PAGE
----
If you do post solution code publicly, this will be considered a violation of the course academic integrity policy and may lead to punishment as outlined by that policy. If you need help on your program, please seek other means of help rather than posting your code. For example, if you want to show your code to a TA or instructor, please bring it to them in person at their hours instead. If you must post code on the message board, please make it a private post.

Tools & Guides for Homework

There are various resources provided to help you succeed with take-home assessments. We find that the students who succeed in 142 are the ones that use these tools regularly throughout the quarter.

Code Quality Guide

The Code Quality Guide is the official source for writing good quality code in this course.

Suggested Readings

IMPORTANT: This guide covers the entire quarter, so it is not meant to be something that you read through in one sitting -- rather, it is a reference guide that you will hopefully be able to go back to as new topics are addressed. We've tried to make notes of approximately when certain code quality issues become relevant next to section headings. Here is a (linked!) table of suggested readings that you can go through before you turn in each homework assignment. Note that these suggested readings stack on top of each other -- ie: assignment 4's suggested readings include assignment 3's, which include assignment 2's, etc.

assignment # suggested readings
1
2
3
4
5
6
7
8

Code Quality Checker

The Code Quality Checker is a tool designed to check your code against the code quality guidelines for this class. You copy and paste code in and it will give you a list of code quality issues that it finds. This tool is not perfect or all-encompassing, so use with caution.

Indenter Tool

The Indenter Tool can fix your indentation. You copy and paste code bits in and it will fix the indentation, then you can copy and paste the code back into your program. If you are using Ed to code, this tool may not be helpful to you as Ed has a "smart-indent" feature you can turn on to have your code auto-indent to the right levels.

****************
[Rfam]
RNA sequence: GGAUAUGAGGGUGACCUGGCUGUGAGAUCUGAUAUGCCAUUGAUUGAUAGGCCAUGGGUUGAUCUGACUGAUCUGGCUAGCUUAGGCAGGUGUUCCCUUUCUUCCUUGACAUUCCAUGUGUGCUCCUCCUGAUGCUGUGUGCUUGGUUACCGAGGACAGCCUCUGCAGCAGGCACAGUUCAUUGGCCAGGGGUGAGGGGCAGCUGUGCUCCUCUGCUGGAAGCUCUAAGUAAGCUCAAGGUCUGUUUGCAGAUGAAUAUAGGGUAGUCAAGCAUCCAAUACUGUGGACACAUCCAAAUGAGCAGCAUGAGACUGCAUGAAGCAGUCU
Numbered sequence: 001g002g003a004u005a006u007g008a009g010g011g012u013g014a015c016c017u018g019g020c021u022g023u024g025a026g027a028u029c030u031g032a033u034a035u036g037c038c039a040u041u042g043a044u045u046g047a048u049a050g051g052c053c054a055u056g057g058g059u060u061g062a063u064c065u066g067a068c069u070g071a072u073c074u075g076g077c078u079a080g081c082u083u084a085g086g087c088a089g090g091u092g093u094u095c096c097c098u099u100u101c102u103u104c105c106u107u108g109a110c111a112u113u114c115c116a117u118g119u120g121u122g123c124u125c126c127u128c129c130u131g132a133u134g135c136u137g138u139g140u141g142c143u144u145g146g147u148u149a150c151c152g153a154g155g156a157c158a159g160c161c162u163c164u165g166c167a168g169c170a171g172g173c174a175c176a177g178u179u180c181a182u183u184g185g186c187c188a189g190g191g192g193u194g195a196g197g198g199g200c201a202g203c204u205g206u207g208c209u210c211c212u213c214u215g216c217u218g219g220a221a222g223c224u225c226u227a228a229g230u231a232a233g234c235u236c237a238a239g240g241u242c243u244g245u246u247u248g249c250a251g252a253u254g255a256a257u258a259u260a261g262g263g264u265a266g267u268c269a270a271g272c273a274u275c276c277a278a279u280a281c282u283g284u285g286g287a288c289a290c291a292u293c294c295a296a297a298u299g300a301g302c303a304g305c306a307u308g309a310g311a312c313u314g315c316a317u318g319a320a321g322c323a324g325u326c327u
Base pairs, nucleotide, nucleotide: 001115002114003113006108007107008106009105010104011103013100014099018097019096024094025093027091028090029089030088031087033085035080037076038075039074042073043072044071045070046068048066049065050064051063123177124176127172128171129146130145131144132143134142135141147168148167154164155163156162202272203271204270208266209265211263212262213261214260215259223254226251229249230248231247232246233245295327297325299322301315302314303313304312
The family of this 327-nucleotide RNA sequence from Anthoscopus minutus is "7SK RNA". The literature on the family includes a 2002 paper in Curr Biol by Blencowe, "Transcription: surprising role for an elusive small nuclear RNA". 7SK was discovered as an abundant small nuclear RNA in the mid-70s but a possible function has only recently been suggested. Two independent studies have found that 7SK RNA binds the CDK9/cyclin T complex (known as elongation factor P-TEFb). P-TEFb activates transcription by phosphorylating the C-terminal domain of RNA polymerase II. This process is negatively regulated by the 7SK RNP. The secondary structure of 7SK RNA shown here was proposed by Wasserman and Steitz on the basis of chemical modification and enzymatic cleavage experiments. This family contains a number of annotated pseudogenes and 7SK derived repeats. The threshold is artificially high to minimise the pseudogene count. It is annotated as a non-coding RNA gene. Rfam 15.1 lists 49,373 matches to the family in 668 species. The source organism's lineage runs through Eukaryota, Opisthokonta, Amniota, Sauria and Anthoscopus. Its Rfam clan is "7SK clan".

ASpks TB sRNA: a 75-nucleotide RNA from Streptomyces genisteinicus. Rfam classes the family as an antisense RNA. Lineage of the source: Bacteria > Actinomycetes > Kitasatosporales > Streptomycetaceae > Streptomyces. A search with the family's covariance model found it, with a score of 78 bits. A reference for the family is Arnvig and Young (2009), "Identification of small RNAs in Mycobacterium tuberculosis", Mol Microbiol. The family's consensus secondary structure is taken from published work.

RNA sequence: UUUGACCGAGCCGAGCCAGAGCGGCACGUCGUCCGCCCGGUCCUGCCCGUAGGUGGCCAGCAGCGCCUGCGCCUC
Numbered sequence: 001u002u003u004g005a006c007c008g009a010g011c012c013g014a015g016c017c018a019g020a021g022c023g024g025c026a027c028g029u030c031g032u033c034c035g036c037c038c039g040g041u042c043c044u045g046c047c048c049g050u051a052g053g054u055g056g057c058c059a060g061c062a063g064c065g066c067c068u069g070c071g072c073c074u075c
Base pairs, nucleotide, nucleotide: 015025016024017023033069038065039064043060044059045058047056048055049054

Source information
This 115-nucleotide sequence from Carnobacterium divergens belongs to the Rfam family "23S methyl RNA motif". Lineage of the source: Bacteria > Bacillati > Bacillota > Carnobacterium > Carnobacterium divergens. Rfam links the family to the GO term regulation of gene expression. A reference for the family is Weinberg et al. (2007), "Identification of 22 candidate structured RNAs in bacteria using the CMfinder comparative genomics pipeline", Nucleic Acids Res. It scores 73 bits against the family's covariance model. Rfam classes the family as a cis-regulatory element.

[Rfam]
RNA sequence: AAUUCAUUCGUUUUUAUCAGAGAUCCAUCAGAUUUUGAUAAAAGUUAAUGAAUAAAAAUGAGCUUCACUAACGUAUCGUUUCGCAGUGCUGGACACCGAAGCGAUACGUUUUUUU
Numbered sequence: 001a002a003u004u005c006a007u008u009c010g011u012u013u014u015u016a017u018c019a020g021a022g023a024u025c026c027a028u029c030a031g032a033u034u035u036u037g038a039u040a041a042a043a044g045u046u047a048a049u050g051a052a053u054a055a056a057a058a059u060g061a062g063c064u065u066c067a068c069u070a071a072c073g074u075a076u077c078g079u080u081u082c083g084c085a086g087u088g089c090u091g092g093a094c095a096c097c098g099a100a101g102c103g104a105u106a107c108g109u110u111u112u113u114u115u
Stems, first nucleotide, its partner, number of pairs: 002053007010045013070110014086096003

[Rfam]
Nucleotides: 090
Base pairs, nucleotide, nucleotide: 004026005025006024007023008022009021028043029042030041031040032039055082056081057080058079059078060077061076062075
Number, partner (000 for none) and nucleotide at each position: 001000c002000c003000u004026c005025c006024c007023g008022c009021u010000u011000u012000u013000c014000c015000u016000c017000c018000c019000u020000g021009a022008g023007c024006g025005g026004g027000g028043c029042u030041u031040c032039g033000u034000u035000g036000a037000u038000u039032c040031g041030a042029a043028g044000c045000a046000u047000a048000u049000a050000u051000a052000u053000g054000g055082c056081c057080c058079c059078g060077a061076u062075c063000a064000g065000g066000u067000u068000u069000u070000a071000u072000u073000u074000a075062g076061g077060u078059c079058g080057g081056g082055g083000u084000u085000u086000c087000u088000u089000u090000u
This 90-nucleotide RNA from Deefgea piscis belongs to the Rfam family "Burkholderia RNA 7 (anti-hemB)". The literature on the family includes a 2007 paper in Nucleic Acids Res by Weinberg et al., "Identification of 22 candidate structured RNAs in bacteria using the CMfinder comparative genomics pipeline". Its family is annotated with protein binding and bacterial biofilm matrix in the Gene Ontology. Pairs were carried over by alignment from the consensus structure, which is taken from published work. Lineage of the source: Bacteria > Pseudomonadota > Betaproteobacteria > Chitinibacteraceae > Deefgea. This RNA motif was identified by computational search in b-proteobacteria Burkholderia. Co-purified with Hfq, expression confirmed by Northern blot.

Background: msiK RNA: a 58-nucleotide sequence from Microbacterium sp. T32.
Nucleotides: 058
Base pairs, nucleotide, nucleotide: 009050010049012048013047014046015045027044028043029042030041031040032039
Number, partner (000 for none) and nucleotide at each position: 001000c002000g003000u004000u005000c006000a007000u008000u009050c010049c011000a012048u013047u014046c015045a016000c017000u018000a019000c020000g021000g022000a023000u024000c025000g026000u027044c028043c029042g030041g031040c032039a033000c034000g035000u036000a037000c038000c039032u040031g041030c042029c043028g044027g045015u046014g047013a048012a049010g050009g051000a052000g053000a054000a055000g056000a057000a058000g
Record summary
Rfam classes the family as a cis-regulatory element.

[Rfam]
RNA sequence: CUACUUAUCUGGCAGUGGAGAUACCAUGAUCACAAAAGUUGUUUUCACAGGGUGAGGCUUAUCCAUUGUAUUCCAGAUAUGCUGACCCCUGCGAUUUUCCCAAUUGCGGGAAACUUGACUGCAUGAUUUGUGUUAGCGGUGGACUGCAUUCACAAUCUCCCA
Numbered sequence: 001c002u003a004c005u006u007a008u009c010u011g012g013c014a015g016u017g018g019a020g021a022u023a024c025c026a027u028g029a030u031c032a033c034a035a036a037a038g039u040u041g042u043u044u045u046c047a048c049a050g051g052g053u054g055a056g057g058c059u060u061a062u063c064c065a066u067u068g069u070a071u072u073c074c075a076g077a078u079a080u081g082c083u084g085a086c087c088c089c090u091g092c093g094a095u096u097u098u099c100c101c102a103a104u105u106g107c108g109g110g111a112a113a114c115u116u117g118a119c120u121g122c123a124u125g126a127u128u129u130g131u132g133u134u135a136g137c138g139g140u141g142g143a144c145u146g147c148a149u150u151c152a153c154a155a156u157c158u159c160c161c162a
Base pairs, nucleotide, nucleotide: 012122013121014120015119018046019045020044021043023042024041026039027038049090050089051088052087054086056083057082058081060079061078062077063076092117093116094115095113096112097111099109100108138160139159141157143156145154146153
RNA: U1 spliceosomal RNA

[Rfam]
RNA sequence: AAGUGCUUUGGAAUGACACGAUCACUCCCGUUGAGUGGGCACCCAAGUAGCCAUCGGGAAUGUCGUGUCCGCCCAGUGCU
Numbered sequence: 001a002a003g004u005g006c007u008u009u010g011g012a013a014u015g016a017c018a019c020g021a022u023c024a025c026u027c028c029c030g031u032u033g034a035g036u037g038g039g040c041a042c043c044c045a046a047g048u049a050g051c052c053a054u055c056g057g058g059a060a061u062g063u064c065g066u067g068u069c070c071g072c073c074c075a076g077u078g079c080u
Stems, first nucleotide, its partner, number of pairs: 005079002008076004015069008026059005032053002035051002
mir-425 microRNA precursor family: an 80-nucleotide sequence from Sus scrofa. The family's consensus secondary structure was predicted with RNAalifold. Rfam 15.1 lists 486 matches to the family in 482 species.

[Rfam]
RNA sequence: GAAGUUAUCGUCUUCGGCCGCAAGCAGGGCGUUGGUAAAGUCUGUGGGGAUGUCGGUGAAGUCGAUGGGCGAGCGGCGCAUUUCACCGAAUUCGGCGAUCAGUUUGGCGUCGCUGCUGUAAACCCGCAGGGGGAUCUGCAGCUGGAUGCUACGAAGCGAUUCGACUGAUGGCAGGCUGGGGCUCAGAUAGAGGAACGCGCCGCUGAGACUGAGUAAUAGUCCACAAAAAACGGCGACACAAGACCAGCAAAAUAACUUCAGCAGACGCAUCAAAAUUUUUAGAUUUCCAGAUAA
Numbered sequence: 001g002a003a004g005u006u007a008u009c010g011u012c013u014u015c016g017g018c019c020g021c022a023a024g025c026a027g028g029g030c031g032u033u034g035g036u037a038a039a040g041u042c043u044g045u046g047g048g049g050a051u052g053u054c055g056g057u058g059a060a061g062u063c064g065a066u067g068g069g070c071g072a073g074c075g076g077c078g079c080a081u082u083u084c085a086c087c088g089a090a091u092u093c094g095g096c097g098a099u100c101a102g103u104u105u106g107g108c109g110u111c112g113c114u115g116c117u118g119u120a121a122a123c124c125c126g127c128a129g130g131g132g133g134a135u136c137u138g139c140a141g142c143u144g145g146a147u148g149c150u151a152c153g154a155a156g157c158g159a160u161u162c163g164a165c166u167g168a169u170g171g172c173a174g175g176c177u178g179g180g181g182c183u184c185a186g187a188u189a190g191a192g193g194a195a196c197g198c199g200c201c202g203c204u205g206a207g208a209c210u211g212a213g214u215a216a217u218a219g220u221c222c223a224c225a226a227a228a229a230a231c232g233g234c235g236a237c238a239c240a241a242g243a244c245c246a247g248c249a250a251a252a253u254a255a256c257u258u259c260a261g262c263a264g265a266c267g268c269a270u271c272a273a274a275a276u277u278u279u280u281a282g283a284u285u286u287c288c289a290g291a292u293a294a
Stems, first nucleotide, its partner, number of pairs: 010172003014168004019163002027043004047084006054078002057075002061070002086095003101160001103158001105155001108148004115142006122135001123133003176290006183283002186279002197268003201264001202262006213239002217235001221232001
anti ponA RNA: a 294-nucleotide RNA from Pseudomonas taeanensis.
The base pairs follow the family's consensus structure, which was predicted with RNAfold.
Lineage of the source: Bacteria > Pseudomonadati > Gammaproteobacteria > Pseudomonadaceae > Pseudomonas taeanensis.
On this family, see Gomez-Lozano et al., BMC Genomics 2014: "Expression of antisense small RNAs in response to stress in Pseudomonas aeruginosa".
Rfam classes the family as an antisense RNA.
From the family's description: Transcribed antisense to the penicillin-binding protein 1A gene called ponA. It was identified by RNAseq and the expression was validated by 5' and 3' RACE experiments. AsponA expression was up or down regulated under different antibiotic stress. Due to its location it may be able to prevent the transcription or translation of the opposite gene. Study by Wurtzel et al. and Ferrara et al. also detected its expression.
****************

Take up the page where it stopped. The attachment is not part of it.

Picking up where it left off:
Warning: This doesn't work perfectly if you omit curly braces around single line if and for loop statements. Use with caution and make sure to read the disclaimer on the page.

Resource Request Form

If there is any resource you would like to see us create, feel free to fill out the form! Do note that filling this form out is not a guarantee that we will create that resource.

F.A.Q.

"unable to encode text using charset us-ascii" Errors

Some users who have their OS configured with a non-English primary language cannot properly see the compiler errors in jGRASP. To fix this problem, follow these steps in jGRASP.

  1. Click "Settings" -> "Compiler Settings" -> "Workspace".
  2. In the settings box that pops up, click the "Flags / Args" tab (in the lower row of tabs).
  3. Then, click the black "button" under "FLAGS or ARGS" and next to "Compile".
  4. In the text box that becomes available type in -J-Duser.language=en and click "OK".

Some Windows users who have their OS configured with a non-English primary language encounter an "unable to encode text using charset us-ascii" error when closing jGRASP. This seems to happen after opening and closing a file whose path contains non-English characters. Until this bug is fixed in jGRASP, we recommend only storing your Java files in folders with English names. Sorry about that!

Once jGRASP has seen a file with a non-English path, it will remember it, even if you've renamed the folder. To make it forget about the old path and stop displaying this error message, you'll need to delete your jGRASP workspace and create a new default one. Before doing this, make sure you know where on your computer your Java code is saved, because jGRASP will forget which files and folders you have open.

  1. Make sure jGRASP is closed.
  2. Open C:\Users\YOUR_USERNAME\ in Windows Explorer and delete the folder named .grasp_settings.
  3. Re-open jGRASP.

This will reset jGRASP back to its default settings, making it forget the old filename.